Keeping charity in mind
Laughton thinks that his gruelling work ethic ('I won't go home until everything on my to-do list is done') and his persistence are characteristics that have been handed down to him from his military career. 'What you learn from the military is discipline, humility, humour and the never-ending pursuit of excellence.'
He's a self-confessed perfectionist, dedicated to getting things organised: 'I have to have things done and dusted otherwise I can't sleep. I work until the list is complete and the things that I have said that I will do have been done.'
But there is more involved in Laughton's 'to-do' list than simply running a business, and somewhere high up are the words 'corporate social responsibility'. He dedicates much of his time to supporting charities, and his latest venture in the field is in support of Project Rough Seas, an expedition Laughton is about to lead and one that is close to his heart.
'I haven't always been the shiny boy who's done well for himself. If I cast my mind back to when I was at school, I remember distinctly struggling with my academic challenges. At 17, I failed every mock exam that was put in front of me and as a consequence my confidence and self-esteem were affected quite badly.
'Academically I was a slow learner, and yet sports-wise I was fine. I was captain of the rugby first XV. But the academic struggle made me rebellious and I got into trouble, was caned and eventually I was expelled. For a short period of time things weren't looking terribly good.'
Being faced with the possibility of launching a career without any exams under his belt eventually provided Laughton with the focus he needed. 'I desperately wanted to join the Marines, but that required five 'O' levels.' Laughton wrote to the explorer Colonel John Blashford-Snell at the British Schools Exploring Society (BSES) enquiring as to whether he could join the training programme for disadvantaged kids from the inner cities.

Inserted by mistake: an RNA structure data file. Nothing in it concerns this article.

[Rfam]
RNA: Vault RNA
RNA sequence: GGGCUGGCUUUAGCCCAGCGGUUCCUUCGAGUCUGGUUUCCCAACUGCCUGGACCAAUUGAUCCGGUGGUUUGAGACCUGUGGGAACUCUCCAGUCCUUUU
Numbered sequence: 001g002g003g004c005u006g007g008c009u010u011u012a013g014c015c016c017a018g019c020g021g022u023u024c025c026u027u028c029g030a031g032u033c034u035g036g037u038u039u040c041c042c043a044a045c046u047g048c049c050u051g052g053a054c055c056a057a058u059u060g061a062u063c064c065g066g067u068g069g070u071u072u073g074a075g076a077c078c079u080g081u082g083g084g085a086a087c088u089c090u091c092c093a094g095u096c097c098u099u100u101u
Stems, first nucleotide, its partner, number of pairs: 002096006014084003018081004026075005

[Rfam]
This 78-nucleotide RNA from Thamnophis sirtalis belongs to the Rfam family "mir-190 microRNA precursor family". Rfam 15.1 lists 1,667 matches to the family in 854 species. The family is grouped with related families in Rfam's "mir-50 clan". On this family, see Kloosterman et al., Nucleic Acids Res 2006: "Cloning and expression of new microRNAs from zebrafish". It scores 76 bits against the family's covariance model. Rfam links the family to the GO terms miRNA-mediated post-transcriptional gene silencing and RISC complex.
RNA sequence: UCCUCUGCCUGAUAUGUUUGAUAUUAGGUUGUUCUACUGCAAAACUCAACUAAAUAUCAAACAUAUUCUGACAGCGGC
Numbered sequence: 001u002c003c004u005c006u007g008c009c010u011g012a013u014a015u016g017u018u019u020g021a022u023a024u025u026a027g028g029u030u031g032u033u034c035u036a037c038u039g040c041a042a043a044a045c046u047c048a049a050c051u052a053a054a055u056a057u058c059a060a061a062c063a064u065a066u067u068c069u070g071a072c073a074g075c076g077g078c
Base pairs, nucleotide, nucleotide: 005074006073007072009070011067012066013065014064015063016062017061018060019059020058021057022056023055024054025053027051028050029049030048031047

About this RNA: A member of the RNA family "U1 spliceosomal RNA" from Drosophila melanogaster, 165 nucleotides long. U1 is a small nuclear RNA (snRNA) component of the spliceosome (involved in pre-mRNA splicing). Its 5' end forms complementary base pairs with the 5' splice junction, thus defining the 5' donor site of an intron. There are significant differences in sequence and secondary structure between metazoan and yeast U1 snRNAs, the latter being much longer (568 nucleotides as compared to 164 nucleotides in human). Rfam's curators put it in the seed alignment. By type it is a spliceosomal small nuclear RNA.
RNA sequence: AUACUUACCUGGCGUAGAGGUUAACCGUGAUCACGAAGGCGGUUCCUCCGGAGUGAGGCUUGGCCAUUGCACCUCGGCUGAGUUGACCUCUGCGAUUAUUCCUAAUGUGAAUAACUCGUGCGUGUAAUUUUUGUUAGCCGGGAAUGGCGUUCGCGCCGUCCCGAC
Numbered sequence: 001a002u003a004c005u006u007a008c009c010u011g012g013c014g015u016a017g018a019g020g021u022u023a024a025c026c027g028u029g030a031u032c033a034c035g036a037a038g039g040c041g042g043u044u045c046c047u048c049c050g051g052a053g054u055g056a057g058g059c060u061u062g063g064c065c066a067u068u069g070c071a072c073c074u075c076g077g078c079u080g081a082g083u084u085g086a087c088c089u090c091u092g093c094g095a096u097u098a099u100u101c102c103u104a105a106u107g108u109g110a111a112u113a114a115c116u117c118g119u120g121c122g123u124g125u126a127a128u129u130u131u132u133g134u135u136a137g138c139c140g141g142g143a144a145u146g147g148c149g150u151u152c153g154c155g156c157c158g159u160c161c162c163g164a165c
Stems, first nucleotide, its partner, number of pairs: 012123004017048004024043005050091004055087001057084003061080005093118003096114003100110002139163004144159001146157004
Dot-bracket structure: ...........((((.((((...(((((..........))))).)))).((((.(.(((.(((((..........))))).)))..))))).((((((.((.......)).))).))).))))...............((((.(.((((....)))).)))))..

Receiving no reply, Laughton wrote again and received a reply, largely because 'I think he must have thought I was serious and wasn't going to go away'. Eventually, Blashford-Snell invited Laughton to attend the training course as an assistant instructor rather than a participant, 'because I wasn't particularly disadvantaged'.
Laughton ended up helping to run the course and this became 'an emotionally and psychologically important time of my life. I realised that when it came down to it I was extremely lucky compared with some of these kids.'
From that moment on, Laughton decided that he would wherever possible 'try to give something back'.
Back to the future
As with many other high-profile adventurers, Laughton is often to be seen converting his experiences into motivational talks. For him, business and adventure are two sides of the same coin, and so it is inevitable that they become combined, and 'these two worlds are often seen as being linked inextricably'.
He comments on the increasing frequency with which expedition leaders turn to the world of business for sponsorship and finance, while the blue chips in particular turn to high profile adventurers for their inspiration and motivational speaking. 'The qualities you need to be a successful entrepreneur or adventurer can be similar. I would argue that hard work, determination and the ability to accept and take risks are three key parts to being successful in either genre.'
Laughton has taken his tales of high achievement before audiences of 2,000, sharing his passion for success with the likes of BT, Centrica, Halliburton, Nokia and even the England cricket team. But he also likes to coach aspiring leaders on a smaller group basis, and in order to do this he's setting up a business consultancy with the specific aim of nurturing leadership skills, 'pushing past conventional barriers and preparing individuals for success'.
It all seems a long way from the engineering challenges of the Skycar. 'It's all a challenge,' says Laughton. 'We have to share what we have learned from our success, and critically learn from failure, too. There were loads of times when the challenges look to be too daunting. But you confront them and get on with it.' *